The words "Lexile score," or Lexile measure, can apply either to a reader or to a piece of text.  The score is typically shown as a number with an "L" after it, so 850L = 850 Lexile.  A student's Lexile measure results from a reading test or program;  a higher Lexile score represents a higher level of reading ability.   (A score of 1800 is reeeeeeeally up there.)

     With text, Lexile measure refers to the level of difficulty a student might experience in reading that text. So, students with an 850 Lexile measurement should stick to reading books at an 850 Lexile level, right?  Um, no. 

     Even though each student has an assigned Lexile number, it is preferable that they think in terms of a Lexile range when choosing books. suggests a range from 100 points below one's Lexile number to 50 points above the number.  Consequently, if one's Lexile number is 880, then the Lexile range would be 780 to 930.

     Still with me?  Good.  

So should I restrict my child to reading only materials in his Lexile range?

     If you want your child to improve as a reader, here's the key:  Students who read the most, read the best It really is that simple.  It is not a matter of reading the "right" sorts of books, nor is it mandatory for students to read consistently at a certain level of difficulty.  (See The Mystery of the Maligned Manuscript.)  Actually, rigid restrictions about reading levels, genres, etc,  often inhibit students' enjoyment of reading, causing them to read less.  It's counterproductive. 

     Better to regard a student's Lexile range as a guideline rather than a rule in choosing reading materials.  While it frustrates students to read text far above their Lexile range, it's unproductive for them to read far below their capability.  Also, while a child may be able to read literature far above his grade level, such materials often contain content or themes inappropriate for his social, emotional, and/or psychological stages of development.  Because of all these variables, teachers are starting to realize the importance of granting students more autonomy -- within reason, of course -- in choosing their own reading materials.

     After years of working with student readers and their data, I've observed that students who read a lot of books -- even books as far as 200 points below their Lexile range -- tend to improve their Lexile measures the most over the course of the school year.  This obviously supports the notion that reading improvement is more about the quantity of reading than anything else.  Students who improve the least?  That's a tie between the students who don't read at all and the students whose parents force them to read "classics" that are waaaaaaay too high level for them.  

Why did schools switch from "grade level" to Lexile measure, anyway?

     As has always been the case, students in any given grade are reading at many different levels.  It just doesn't make sense to think of reading levels in terms of grade levels.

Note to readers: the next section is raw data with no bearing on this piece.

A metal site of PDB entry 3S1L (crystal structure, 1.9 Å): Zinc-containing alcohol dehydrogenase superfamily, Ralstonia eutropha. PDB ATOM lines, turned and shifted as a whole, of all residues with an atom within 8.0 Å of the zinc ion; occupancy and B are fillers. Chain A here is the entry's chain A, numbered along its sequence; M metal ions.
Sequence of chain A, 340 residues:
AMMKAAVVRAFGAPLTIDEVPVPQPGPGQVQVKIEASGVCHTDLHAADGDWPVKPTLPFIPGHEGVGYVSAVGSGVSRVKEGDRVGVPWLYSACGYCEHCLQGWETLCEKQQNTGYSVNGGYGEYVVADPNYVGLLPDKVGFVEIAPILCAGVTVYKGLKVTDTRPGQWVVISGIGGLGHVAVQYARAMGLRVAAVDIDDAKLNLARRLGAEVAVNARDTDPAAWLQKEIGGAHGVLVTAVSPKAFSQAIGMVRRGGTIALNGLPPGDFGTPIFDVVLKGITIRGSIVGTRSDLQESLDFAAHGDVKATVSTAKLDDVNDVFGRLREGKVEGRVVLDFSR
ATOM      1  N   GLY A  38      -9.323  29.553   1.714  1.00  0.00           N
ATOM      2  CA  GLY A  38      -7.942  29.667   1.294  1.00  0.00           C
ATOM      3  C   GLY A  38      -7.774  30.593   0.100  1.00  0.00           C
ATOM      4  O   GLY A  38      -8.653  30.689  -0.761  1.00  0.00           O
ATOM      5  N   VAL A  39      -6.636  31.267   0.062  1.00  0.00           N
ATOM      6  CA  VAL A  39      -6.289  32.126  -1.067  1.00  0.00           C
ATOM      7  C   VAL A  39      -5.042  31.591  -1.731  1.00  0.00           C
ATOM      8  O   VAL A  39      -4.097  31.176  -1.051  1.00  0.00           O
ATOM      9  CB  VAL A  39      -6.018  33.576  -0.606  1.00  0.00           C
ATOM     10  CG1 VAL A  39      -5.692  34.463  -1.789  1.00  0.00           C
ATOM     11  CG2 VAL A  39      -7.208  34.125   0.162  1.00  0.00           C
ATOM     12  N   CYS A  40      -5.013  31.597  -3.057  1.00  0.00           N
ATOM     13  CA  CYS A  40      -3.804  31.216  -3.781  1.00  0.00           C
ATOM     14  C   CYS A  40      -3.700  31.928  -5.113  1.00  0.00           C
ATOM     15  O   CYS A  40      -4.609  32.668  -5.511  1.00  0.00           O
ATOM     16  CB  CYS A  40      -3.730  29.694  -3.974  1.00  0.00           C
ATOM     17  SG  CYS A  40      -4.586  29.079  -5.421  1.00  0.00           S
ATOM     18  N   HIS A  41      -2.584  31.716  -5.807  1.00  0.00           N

So why determine reading levels at all?

     No matter what a student's reading level is at the beginning of the school year, it's important to see whether that level continues to improve.  If no gains are made over the course of a school year, it's time to diagnose and correct whatever may be standing in the way of  improvement.  Looking at Lexile scores for growth is the most valuable use of the data.

     According to the Lexile website, students are expected to achieve a gain of 75 to 100 points over the course of a school year.  It is natural, however, for students to hit an occasional plateau or to experience a growth spurt during the year.  Students coping with reading issues such as dyslexia will most likely improve at a slower pace.

To tell or not to tell?

     I have never found any value in keeping students' Lexile measurements a secret from them.  Because it is unfixed, a student's Lexile range can be improved over time with effort.  (It can also change for the worse over time through lack of effort.)  Simply put, an advanced Lexile measurement is evidence that a student's behaviors + native ability = a desirable outcome.  If a student's reading level is unsatisfactory, then it's time to put in the additional effort required in order to achieve a more desirable outcome.  There's nothing magical about it. 

Ready to think outside the box?  Thinking Outside of the Boxes

Friday, June 6, 2014

Where Have You Been All My Life, Tagxedo?

     How did I make it to June 2014 without once hearing about Tagxedo?  (No, I do not teach in a cave.) Learning to navigate this fabulous, FREE app takes about five minutes, thereby leaving you endless hours for experimentation.

     As with Wordle, a similar app for designing "word clouds," the size of the words in a Tagxedo shape is determined by the number of times you repeat it.  If, for design purposes, you want "Wonder" to be the most prominent word in your shape, then type it four times more than any other words you use.